Where do I find the source of my asbestos exposure in Illinois?Sponsored Answer
Asbestos was once widely used in construction and other industries for insulation and fire-proofing. However, all new uses of the material were banned in 1989 after it was linked to a number of serious illnesses, particularly asbestosis -- a debilitating scarring of the lungs -- and a malignant form of cancer known as mesothelioma.
Asbestos can still be found throughout Illinois, not just in the skyscrapers of Chicago or the 150-acre asbestos disposal site in Waukegan, but in old schools, homes and other locations. In fact, Illinois has the seventh-highest rate of deaths from mesothelioma and asbestosis in the nation. Understanding the sources of asbestos exposure in Illinois can help you not only avoid it but also determine the point of exposure when filing an injury claim.
Sources Of Asbestos Exposure: The Usual Suspects
Casual contact with asbestos generally does not cause illness, but those who are continuously exposed to the tiny particles (often suspended in the air) are at a much higher risk. The main types of exposure fall into three categories:
- Occupational: Jobs in which workers are directly in contact with asbestos, including construction workers and former asbestos miners, have the highest exposure risk.
- Para-occupational: Similar to the dangers of secondhand tobacco smoke, friends and family members of those exposed on the job may also be exposed to fibers carried on the hair or clothing.
- Neighborhood: Those living or working in or near sites with high levels of asbestos may inhale the fibers.
For example, a contractor whose work involves the removal of asbestos-containing insulation from old buildings may develop an illness if proper safety measures aren't taken. Also, those who work with automotive brake pads, floor tiles and certain types of heavy machinery also may have an elevated risk of exposure.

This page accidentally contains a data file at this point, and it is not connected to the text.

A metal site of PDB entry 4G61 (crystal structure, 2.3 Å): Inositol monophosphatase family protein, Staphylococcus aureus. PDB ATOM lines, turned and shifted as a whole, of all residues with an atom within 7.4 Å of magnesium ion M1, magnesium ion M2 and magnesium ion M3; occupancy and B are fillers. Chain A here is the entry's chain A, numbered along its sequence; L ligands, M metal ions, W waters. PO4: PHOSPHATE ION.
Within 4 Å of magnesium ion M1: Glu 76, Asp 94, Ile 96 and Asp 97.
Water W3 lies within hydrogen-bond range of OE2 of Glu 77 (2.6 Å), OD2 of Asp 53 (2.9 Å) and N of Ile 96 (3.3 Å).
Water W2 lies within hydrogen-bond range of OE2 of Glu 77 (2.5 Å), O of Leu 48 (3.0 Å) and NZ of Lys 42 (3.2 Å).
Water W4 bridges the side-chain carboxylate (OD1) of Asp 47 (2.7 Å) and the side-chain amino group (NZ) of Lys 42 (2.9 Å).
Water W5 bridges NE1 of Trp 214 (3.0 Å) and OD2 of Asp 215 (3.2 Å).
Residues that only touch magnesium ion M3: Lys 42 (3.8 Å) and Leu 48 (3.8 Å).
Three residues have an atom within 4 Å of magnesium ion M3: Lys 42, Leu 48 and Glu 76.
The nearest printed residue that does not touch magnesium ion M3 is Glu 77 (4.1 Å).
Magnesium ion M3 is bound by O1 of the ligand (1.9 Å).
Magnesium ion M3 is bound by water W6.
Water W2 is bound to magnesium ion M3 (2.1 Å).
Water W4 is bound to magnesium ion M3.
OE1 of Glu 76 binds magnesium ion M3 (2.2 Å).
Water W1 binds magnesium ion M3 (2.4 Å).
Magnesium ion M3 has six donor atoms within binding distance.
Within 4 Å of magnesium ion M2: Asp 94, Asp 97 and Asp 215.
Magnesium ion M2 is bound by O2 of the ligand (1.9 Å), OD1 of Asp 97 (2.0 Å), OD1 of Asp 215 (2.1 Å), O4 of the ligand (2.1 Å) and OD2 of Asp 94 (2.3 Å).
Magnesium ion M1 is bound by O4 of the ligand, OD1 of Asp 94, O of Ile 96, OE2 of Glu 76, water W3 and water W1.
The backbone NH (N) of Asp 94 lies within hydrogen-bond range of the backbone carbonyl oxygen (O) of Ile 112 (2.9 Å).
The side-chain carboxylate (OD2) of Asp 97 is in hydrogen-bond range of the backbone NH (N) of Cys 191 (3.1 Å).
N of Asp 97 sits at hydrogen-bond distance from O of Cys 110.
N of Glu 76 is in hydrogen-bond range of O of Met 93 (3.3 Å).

Asbestos Exposure In Illinois: Specific Risks
As noted earlier, Illinois has a particularly high level of asbestos contamination. The EPA-designated Superfund site in Waukegan mentioned earlier consists of a 150-acre asbestos disposal area. In addition, roughly 30 other locations throughout Illinois (including Chicago, Peoria and Quincy) received varying amounts of vermiculite contaminated with asbestos. Other sources of asbestos exposure in Illinois include oil refineries and power plants.
In addition, many of the older school buildings in Illinois are sources of asbestos, although exposure is typically limited to the process of renovation or demolition (as opposed to simply working or attending school in these buildings). Visit the asbestos section of the Illinois Environmental Protection Agency’s website for more tips about identifying and safely handling asbestos.
How An Attorney Can Help You File An Asbestos Claim
If you fall into one of the high risk categories for asbestos exposure in Illinois and exhibit any of the symptoms of mesothelioma or asbestosis, you should first seek immediate medical care. An Illinois personal injury attorney with experience handling such claims can help you recover monetary compensation for your illness.
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